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Caballero v. Fisher

United States District Court, Eighth Circuit

August 19, 2013

JAOQUIN DAVID CABALLERO, Petitioner,
v.
SCOTT P. FISHER, Warden, FCI Sandstone, Respondent.

REPORT AND RECOMMENDATION

TONY N. LEUNG, Magistrate Judge.

This matter is before the undersigned United States Magistrate Judge on Petitioner's application for habeas corpus relief under 28 U.S.C. § 2241. The case has been referred to this Court for report and recommendation pursuant to 28 U.S.C. § 636 and Local Rule 72.1. For the reasons discussed below, it is recommended that this case be summarily dismissed for lack of jurisdiction pursuant to Rule 4 of The Rules Governing Section 2254 Cases In The United States District Courts.[1]

I. BACKGROUND

In 2003, a federal court jury in the Northern District of Iowa found Petitioner guilty on two counts of distributing methamphetamine. A 240-month prison sentence was imposed for each conviction, to be served concurrently. Petitioner is presently serving his sentence at the Federal Correctional Institution in Sandstone, Minnesota.

After Petitioner was convicted and sentenced, he filed a direct appeal, contending that the trial court had erroneously determined the quantity of methamphetamine that was attributable to him for sentencing purposes. The Eighth Circuit Court of Appeals rejected that argument and affirmed Petitioner's conviction and sentence. United States v. Caballero, 94 Fed.Appx. 437 (8th Cir. 2004) (unpublished opinion).

As far as the Court can tell, Petitioner has not previously challenged his conviction or sentence in any post-conviction proceeding brought under 28 U.S.C. § 2255 or otherwise.[2]

In the present § 2241 habeas corpus case, Petitioner is attempting to challenge the sentence he received in 2003 in his federal criminal case in the Northern District of Iowa. He now claims that he "is serving a sentence which is based on information contained in his P.S.R. [pre-sentence report] with respect to the quantity of methamphetamine (mixture) that is not exact and open to interpretation." (Petition, p. 1.)

For the reasons discussed below, the Court finds that Petitioner's current challenges to his 2003 federal criminal conviction and sentence in the Northern District of Iowa cannot be brought in a § 2241 habeas corpus petition.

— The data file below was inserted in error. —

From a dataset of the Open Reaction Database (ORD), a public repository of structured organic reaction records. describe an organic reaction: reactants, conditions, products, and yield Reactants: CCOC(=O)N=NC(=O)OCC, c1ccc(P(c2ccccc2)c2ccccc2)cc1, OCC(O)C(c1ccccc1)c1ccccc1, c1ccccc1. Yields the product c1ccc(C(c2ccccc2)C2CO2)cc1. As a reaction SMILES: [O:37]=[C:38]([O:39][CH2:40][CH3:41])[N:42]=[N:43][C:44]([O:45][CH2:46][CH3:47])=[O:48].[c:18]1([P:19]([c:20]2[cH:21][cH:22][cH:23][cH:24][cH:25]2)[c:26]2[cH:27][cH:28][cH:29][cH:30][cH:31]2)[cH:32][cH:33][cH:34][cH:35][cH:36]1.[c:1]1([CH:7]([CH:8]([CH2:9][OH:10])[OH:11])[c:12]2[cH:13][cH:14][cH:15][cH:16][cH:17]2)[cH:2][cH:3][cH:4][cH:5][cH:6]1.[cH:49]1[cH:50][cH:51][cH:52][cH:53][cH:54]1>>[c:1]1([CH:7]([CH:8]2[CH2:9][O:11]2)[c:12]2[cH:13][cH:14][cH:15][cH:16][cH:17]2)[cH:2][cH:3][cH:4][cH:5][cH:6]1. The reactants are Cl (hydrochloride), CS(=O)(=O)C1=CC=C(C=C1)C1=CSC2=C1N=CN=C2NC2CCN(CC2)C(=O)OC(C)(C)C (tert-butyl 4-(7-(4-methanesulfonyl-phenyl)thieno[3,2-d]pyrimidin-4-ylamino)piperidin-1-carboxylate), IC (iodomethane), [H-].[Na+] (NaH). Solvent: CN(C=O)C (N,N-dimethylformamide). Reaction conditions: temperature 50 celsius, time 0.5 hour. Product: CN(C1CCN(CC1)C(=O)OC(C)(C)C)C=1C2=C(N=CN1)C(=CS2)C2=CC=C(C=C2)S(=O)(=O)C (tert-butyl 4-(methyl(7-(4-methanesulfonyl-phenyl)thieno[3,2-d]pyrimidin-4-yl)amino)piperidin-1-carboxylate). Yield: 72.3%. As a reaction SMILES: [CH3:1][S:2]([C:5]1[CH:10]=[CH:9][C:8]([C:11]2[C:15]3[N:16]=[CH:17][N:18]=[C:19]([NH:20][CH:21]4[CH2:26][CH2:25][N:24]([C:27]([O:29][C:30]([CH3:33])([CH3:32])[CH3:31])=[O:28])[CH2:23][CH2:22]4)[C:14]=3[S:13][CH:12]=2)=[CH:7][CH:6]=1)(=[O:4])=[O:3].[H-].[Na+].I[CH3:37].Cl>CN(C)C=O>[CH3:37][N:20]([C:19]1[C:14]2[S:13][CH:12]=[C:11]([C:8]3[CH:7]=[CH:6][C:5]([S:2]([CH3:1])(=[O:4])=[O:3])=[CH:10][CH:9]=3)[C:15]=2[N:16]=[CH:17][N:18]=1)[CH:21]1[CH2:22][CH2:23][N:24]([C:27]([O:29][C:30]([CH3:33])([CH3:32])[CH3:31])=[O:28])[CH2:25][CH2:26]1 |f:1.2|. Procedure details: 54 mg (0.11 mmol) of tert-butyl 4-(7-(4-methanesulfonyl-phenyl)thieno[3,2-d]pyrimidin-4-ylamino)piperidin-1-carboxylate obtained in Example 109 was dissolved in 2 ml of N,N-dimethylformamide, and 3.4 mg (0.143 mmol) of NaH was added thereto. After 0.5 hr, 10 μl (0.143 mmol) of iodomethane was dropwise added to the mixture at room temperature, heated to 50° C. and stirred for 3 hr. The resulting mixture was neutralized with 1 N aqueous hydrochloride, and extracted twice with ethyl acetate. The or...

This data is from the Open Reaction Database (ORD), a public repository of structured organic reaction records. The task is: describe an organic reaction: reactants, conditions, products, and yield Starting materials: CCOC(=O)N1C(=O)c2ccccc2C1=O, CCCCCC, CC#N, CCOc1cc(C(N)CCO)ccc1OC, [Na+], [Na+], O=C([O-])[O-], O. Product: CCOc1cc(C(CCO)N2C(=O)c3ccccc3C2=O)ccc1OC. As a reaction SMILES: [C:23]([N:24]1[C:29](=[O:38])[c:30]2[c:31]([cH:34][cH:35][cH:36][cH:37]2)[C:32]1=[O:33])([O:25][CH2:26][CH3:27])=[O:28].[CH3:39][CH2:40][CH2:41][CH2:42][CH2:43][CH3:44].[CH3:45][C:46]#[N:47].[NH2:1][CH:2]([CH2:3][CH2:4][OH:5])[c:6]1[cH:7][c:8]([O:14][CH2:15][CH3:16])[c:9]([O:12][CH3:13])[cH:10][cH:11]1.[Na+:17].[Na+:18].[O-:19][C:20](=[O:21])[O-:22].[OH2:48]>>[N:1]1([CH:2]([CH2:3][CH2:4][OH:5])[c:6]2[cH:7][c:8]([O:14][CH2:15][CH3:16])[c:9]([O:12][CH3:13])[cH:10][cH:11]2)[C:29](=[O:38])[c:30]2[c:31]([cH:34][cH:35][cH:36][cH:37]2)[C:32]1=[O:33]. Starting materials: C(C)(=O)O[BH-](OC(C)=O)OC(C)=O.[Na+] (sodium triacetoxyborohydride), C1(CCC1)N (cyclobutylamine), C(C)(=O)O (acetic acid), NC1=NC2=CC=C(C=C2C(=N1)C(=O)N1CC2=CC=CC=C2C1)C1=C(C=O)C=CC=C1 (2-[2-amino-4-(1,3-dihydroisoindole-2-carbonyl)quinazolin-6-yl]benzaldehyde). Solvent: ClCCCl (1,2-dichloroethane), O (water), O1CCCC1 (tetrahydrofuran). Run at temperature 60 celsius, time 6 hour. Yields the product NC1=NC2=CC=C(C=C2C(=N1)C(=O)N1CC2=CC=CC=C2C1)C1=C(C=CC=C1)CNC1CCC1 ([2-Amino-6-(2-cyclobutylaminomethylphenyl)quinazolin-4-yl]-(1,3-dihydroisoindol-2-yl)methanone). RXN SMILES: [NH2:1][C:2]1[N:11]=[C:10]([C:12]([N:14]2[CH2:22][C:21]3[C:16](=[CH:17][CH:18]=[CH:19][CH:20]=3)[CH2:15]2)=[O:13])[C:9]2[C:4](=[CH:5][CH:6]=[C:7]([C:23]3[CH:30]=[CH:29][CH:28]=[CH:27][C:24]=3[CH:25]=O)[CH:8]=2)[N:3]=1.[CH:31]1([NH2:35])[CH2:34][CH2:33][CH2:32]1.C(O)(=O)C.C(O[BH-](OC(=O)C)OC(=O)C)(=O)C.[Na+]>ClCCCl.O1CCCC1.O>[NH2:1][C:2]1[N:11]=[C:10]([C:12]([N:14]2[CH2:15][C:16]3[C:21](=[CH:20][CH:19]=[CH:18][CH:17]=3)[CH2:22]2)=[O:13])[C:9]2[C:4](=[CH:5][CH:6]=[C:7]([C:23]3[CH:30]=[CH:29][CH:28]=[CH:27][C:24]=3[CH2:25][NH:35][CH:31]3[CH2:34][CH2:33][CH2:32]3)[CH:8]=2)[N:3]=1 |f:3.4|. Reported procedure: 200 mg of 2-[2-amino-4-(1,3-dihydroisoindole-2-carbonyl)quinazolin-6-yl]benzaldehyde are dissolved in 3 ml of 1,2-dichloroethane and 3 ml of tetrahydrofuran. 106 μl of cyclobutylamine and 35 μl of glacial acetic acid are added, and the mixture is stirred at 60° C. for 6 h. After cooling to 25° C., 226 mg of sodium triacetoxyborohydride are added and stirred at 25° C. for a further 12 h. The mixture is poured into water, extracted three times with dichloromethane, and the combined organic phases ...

II. DISCUSSION

As a general rule, a federal prisoner can maintain a collateral challenge to his conviction or sentence only by filing a motion in the trial court pursuant to 28 U.S.C. § 2255. Abdullah v. Hedrick , 392 F.3d 957, 959 (8th Cir. 2004), cert. denied, 545 U.S. 1147 (2005). Subsection 2255(e) provides that -

"[a]n application for a writ of habeas corpus in behalf of a prisoner who is authorized to apply for relief by motion pursuant to this section [i.e., § 2255], shall not be entertained if it appears that the applicant has failed to apply for relief, by motion, to the court which sentenced him, or that such court has denied him relief, unless it also appears that the remedy by motion is inadequate or ineffective to test the legality of his detention."

In effect, a motion brought in the trial court under § 2255 is the exclusive remedy available to a federal prisoner who is asserting a collateral challenge to his conviction or sentence. "It is well settled a collateral challenge to a federal conviction or sentence must generally be raised in a motion to vacate filed in the sentencing court under § 2255... and not in a habeas petition filed in the court of incarceration... under § 2241." Hill v. Morrison , 349 F.3d 1089, 1091 (8th Cir. 2003). Federal district courts lack jurisdiction to hear a federal prisoner's collateral challenge to his original conviction or sentence brought under 28 U.S.C. § 2241 unless the prisoner has affirmatively demonstrated that the remedy provided by § 2255 "is inadequate or ineffective to test the legality of...[his] detention.'" DeSimone v. Lacy , 805 F.2d 321, 323 (8th Cir. 1986) (per curiam) (quoting 28 U.S.C. § 2255); see also Von Ludwitz v. Ralston , 716 F.2d 528, 529 (8th Cir. 1983) (per curiam) (same). The "inadequate or ineffective remedy" exception is sometimes called the "savings clause, " ( Abdullah , 392 F.3d at 959), because, when it applies, it can save a § 2241 habeas petition from being dismissed under the § 2255 exclusive remedy rule.